“Galactic Donut” by Reggie Williams
Tell us about yourself and what you do.
I’m a 28 year old painter who specializes in contemporary art. I always drew as a child, but I started painting in late 2013. Before then, I hadn’t painted anything since my freshman year of high school and didn’t like it at all. So, I began to use other mediums of art instead of trying to pursue a career in another field. After high school I began working different jobs and letting the artist side of me suffer just to pay bills. In 2012, I was completely done with art and was trying to settle down to start a family, but things didn’t work out. Because of that, I got back into art. There was a paint set that someone had bought me and I began to paint with it. It wasn’t my best work but it was my best creativity wise – beginner’s luck you can say. I sold a few pieces here and there so I started taking it seriously. I’m very goal-oriented and want to master whatever craft I’m doing at that time. I wasn’t working at the time except for tattooing out of house, therefore I started painting everyday. Earlier this year, I was working as an apprentice under a guy named Jake. While tattooing under him, I painted at the shop as well just to past the time, but this man would be very blunt with you about your work and how it needed to be improved. I would want to say that because of him my artistry has opened up and changed, and I thank him for that. Once I left the shop, I started getting more and more commissions. Now, I’m a full time painter and commission artist. My goal is to become a muralist for the state of Tennessee.
“Humanity” by Reggie Williams
What is your biggest obstacle as an artist? What is your biggest success?
The biggest obstacle with pursuing art is not believing in your own talent. For years, I would bash my own work because I didn’t believe in. I didn’t have a lot of supporters, especially from friends and family, so I didn’t believe in the artist anymore. You are your own biggest critic and I gave myself hell. But then, I learned quick that people support confident artists; I met a guy at an art show that told me, “As a collector, I have to believe in the artist in order to believe in the art. If you don’t believe in your own talent, especially as a black artist, then how do you expect me to collect your art? I don’t want to start a collection from an artist who decides to give it up one day. God blessed you to create with your mind and your hands. You were created to create.” Since that very day, I believe in every piece of art that I do as well as myself as a person.
The biggest success is to just create from your heart. Who cares if this person doesn’t understand or like it. You are giving people a window to your imagination, so lay it all out there, ya know? Hold on to your dream and never give it up. Art has no rules, so be free with it. You’re your own biggest critic. If you create from the soul, there’s no way that you can fail. Trust in God and he won’t let you fall flat on your face.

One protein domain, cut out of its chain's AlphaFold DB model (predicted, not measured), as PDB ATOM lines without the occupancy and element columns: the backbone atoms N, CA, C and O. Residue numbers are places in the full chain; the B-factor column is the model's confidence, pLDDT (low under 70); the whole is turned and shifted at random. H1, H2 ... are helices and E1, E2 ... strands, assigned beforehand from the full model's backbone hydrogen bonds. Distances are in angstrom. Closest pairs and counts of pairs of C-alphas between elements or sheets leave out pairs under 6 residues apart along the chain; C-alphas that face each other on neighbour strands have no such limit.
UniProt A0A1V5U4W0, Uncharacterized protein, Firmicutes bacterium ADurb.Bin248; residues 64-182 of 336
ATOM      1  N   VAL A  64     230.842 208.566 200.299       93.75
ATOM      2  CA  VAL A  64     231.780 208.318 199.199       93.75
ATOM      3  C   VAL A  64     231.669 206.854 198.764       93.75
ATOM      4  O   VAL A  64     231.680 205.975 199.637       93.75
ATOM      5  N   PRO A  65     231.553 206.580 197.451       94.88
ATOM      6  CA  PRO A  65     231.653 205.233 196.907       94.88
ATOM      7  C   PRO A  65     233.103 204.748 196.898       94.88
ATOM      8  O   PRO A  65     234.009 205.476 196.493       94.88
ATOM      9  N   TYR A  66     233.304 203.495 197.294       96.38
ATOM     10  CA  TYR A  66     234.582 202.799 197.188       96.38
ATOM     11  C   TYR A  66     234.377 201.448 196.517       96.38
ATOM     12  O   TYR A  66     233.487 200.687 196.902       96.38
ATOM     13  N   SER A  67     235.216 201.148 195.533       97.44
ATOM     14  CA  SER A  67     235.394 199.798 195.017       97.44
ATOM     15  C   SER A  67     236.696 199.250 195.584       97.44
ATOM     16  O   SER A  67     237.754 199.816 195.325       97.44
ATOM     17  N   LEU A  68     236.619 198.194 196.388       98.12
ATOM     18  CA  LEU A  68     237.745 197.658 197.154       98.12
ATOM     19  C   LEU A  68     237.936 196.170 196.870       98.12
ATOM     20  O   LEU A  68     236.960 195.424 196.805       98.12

What inspires your work?
What inspires me is the world around me. Just a nice sunny day at the park or walking some trails would bring you inspiration. Inspiration is all around you, but you have to put down your phone to see it and appreciate it. God created artists to be demigods. You can’t waste your gift. The next time you pass that beautiful rose growing up the wall, stop and appreciate the art.
“Trouble Man” and “Natural Color” by Reggie Williams
Are there any specific artists that inspire you?
The artists that inspire me the most are Miya Bailey, Henrik Uldalen, Tyrone “Red” Cooley, Corey Davis, JerkFace, and Rachael Prittchet. I follow all of these artists on Instagram and their art blows me away. Each artist has their own unique style, and I plan on collecting art from each one of these artists.
What advice would you give an aspiring artist?
If I could give advice to a young artist, it is to get out and travel. I wish someone told me this when I first started taking art serious, but travel. You know the art scene in your own backyard but what about in another state, ya know what I’m saying? Meet other artists and see other styles out there because if you don’t, then you’ll never progress. Don’t waste God’s gift.
“Wu-Field” by Reggie Williams
Keep up with Reggie!
Facebook: Reggie Williams
facebook: Young Black Artists
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